All business owners want to succeed: the success of their business is a measure of their skills and commitment, as well providing a wage for their employees, financial security for their family and an emotional pay off to the immense investment of time and energy they’ve poured into building a business.
Wanting success isn’t enough, though: if you’re not making plans informed by the realities of the market and your own performance, then all you have to rely on is hope. Today we’re taking a look at how you can proactively look for success for your business in the New Year, and start laying the foundations for it right away.
The first step is to reflect on the year that has passed. If you set targets for 2019 at the close of the previous year, this is a good time to review them. If you don’t set targets, this is the first important thing you’ve learned.
The targets you set and review need to be specific to your business, and your industry. Using an off the shelf template that drives you to increase footfall to your digital marketing firm isn’t going to provide a useful metric for you to judge your performance nor will it encourage you to make changes that will make next year more successful for you.
It might be helpful to work with an advisor or business analyst to identify very clearly the factors that lead to success in your industry, in your market, in your town, and for your specific operation. You can then be sure that the targets you sit down to review, and that drive your performance throughout the year are actually helping you to grow, to take more money and to find more customers and clients.
As well as targets and metrics set at the start of the year, look at projects you launched as the year went on: new products, new branches, marketing pushes and sales. Review how they performed with reference to your expectations and in absolute terms: how many customers clicked on your adverts during your Black Friday sale? Was that more or less than you were expecting? Crucially, why?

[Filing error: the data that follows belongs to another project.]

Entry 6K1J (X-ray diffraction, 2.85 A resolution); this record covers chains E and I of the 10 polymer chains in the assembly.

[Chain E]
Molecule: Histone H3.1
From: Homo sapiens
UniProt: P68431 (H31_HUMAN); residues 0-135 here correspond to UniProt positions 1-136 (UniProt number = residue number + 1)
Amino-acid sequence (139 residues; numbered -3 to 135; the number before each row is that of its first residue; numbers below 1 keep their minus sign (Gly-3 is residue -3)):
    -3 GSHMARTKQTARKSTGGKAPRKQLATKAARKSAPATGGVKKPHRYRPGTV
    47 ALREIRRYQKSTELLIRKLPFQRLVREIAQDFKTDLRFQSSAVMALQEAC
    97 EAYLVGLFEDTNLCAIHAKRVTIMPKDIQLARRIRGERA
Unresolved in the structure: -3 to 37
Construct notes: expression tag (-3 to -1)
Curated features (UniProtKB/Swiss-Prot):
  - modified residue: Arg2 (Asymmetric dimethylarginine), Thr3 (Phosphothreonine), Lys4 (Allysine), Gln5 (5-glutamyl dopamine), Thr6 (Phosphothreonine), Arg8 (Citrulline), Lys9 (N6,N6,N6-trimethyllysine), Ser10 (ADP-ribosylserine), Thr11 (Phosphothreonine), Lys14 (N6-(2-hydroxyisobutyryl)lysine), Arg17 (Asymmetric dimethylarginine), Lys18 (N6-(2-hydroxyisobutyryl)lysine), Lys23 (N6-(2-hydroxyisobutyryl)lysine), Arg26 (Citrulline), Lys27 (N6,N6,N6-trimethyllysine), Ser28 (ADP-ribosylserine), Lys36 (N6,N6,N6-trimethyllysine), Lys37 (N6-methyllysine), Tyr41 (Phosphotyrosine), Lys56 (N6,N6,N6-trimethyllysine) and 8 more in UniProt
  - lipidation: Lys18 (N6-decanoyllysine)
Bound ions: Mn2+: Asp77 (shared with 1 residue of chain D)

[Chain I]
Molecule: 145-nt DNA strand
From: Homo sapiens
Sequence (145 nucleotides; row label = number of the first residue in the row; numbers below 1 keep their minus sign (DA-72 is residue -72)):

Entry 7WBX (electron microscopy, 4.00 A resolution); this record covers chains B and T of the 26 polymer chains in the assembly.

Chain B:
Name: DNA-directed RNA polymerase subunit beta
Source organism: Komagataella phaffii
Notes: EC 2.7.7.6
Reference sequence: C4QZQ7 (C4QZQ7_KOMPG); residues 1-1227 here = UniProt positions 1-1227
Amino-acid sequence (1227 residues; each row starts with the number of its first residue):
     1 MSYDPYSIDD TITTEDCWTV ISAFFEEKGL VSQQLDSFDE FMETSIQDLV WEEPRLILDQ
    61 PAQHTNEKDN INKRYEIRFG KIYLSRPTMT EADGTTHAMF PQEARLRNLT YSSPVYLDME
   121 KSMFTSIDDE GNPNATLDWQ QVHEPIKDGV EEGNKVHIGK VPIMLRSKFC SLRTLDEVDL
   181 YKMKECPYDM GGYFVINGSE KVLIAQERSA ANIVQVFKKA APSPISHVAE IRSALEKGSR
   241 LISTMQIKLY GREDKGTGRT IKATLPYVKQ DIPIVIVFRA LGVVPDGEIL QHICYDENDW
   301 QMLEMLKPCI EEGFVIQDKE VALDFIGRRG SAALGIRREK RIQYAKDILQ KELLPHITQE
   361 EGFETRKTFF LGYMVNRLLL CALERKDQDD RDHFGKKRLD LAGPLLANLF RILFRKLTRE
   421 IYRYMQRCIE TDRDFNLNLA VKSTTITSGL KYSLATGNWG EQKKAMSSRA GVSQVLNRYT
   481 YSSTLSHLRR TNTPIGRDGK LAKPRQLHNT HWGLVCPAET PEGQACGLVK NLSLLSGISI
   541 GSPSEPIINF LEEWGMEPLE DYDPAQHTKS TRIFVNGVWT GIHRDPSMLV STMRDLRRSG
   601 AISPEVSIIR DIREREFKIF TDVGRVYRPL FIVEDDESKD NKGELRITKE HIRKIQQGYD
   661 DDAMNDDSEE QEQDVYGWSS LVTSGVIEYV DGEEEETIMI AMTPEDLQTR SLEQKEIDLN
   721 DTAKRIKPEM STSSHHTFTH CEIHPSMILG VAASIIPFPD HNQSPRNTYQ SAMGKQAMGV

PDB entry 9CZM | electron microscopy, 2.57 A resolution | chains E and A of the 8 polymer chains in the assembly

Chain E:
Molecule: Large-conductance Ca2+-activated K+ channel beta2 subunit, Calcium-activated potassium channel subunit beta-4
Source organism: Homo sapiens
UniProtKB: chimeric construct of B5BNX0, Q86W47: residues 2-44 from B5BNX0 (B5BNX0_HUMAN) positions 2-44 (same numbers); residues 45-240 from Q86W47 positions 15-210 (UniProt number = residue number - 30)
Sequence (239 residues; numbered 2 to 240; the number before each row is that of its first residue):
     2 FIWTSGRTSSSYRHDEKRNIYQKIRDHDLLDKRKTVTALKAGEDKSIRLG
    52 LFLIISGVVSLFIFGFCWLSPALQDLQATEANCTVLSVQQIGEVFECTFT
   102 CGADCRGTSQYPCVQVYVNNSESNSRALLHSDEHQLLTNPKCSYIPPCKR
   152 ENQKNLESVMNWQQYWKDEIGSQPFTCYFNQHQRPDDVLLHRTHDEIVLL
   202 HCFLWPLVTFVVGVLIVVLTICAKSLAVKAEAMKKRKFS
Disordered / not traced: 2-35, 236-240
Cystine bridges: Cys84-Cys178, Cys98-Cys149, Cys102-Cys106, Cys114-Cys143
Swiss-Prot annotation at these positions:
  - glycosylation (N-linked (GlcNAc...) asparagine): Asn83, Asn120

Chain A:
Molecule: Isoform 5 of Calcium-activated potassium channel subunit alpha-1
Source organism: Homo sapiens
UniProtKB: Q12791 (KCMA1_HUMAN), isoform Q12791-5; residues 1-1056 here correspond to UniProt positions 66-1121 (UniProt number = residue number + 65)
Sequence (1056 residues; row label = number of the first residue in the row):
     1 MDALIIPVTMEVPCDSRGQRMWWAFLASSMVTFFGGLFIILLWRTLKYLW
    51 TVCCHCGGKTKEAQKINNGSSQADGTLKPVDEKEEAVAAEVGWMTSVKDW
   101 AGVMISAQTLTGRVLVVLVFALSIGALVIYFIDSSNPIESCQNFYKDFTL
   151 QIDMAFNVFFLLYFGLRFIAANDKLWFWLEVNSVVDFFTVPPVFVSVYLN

Making Changes in 2020
Having looked back over the year you’ve had, you can look ahead to the year come. Think about where you fell short in the year before: what weaknesses did your reflections reveal? If you’re losing customers because you’re not providing for their needs, then you may need to consider adding new products to your inventory. Can you solve the key problems of your industry a little more cheaply, allowing more customers to spend their money with you?
If you experienced disappointments on the marketing front, it might be time to take a look at the agencies providing that expertise. There are two important factors going into your marketing: the creative side, images and words that communicate the key details of your brand and products to customers and attempt to convince them that you’re the right choice for them; and the targeting. Who sees those adverts, when and how. You could have had one of the most creative ad campaigns 2019 had to offer but if it’s not targeted towards the right customers, people who have a need for your products, who find your brand attractive and have the budget to pay for what you’re offering, it won’t do you any good. If good adverts aren’t getting clicks, and turning into calls, visits and sales, you may need to make some changes to where they’re placed and who makes those decisions.
Planning Out Your Year
Even this early, you can sketch out some of the key events of 2020 for your business; sales at times you know your customers are in need of a push to spend money, and you might be able to get people to try your brand for the first time; product launches at key times for your industry, when people are actively looking for the new solutions you’re offering for their problems; pushing your marketing at times when your industry is in the headlines to help build your brand.
Sketching in these key milestones means you can build towards them in a structured way, giving each enough thought and mental breathing room. It also means you can see issues coming in advance and adjust your plans to match. If you have a new product you’re excited about launching, for example, but discover a competitor with more resources is planning a launch in the same area at the same time, it’s well worth retaining the flexibility to make changes to your launch window so you can make the most of all the challenges and opportunities 2020 as to offer your business.